MOST people don’t give it much thought, but in reality, a bolted-flange connection is a complex multi- component system that involves flanges, bolts, and gaskets, according to Tom Lokey, bulk equipment specialist for VSP Technologies.
“For a reliable connection, you need a balance of force,” he said during the Tank Truck Week Maintenance Track. “There are negative forces. Think about fluid going through and pressure trying to push out of that connection. And then you have a positive force, which is the bolt tension or fasteners. All those things are working for and against each other to make a reliable connection.”
He said a bolted-flange joint consists of a flange; fasteners; and gasket material, which involves chemical compatibility, mechanical requirements, and assembly considerations (assuming controlled procedures are in use).
“A lot of people think about the chemical compatibility but don’t think about mechanical compatibility,” he said. “All three must work in harmony for you to have a reliable bolted flange connection.”
How does a gasket work? A gasket is softer than flanges. It flows when compressed into flange imperfections. Gasket material determines required flange load.
According to a study by the Pressure Vessel Research Center, here are the sealing system reasons for a gasket leak: improper installation, 26%; damaged flange, 25%; defective gasket, 22%; loose bolts, 15%; and flange misalignment, 12%.
“If you have a trained mechanic putting these components together, he should notice flange damage,” Lokey said. “Mechanics properly trained should not be misaligning these flanges. A majority of this can reflect right back to the mechanic.”
He said that with gasket creep/cold flow, gasket stress decreases, there is a loss of fastener pre-load, and fasteners are more susceptible to vibration loosening.
Ideally, it is preferable to choose a material that does not relax.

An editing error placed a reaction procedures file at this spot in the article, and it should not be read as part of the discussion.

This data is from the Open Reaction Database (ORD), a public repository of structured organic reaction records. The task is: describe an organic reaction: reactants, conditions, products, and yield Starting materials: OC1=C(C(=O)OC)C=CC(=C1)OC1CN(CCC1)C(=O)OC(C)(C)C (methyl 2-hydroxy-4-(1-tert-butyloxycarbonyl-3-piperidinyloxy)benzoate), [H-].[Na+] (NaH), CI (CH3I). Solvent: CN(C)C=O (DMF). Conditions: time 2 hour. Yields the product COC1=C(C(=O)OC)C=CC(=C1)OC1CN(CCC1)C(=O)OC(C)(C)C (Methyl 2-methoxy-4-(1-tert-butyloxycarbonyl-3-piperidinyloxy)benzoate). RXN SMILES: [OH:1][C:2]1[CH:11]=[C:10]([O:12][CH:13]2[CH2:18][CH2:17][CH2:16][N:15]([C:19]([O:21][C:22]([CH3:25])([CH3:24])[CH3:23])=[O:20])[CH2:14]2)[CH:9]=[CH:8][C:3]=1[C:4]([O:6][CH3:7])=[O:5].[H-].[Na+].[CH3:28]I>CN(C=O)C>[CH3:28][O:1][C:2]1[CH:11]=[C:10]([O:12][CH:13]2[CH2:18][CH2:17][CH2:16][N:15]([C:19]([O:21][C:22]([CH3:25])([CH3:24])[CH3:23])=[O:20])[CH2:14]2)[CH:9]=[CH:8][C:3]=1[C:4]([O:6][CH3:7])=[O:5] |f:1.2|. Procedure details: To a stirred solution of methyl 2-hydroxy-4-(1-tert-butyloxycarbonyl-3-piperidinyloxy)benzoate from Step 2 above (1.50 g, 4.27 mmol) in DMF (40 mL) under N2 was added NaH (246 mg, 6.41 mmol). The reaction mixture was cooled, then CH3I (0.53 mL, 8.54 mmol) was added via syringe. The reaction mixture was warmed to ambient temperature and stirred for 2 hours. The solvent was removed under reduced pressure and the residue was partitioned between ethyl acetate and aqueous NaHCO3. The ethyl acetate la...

“Gaskets and gasket materials are application-specific,” he said. “Not every gasket material is right for every application. You have to think about what you’re shipping and what your connection and fasteners look like, and that’s how you make a determination of what your gasket material is. You can’t use a rubber gasket for everything. I mean, you can, but you’re going to have disastrous results.”
Common gasket materials and failure modes:
• Elastomers: chemical compatibility, aging, over-compression, torque loss.
• Compressed non-asbestos fiber: thermal degradation, under-compression, chemical compatibility.
• Polytetrafluoroethylene (a.k.a. “teflon”): chemical compatibility (filled), torque loss, over-compression.
• Flexible graphite: oxidation, breakage/handling damage, process contamination.
• Teflon envelope: exhibits properties of both non-asbestos fiber and Teflon.
He said an improper tightening of bolts can cause flange damage and costly repairs.
A basic understanding of fastener specification involves:
• Tensile strength: The maximum stress in tension (pulling apart) that a material can withstand before breaking or fracturing.
• Yield strength: The maximum stress at which a material exhibits a specific permanent deformation.
Proper flange assembly:
• Lubricate all threads and nut-bearing surfaces with Jet-Lube.
• Run all nuts down snug (finger tight).
• Using a calibrated torque wrench, tighten bolts in a star/criss-cross pattern sequence, in a minimum of three passes, increasing bolt load/torque after every pass.
• Finish with at least one clockwise rotational pass to ensure all bolts are to maximum torque.
• Inspect the sealing surface.
• Clean and prep the sealing surface.
• Have the correct design information.
• Inspect the flange alignment.
• Inspect the fasteners.
• Properly install the gasket and fasteners.
• Properly tighten the fasteners.
• Quality check and record installation data for critical services.
“If any step is missing, the joint is subject to leaks,” he said. ♦
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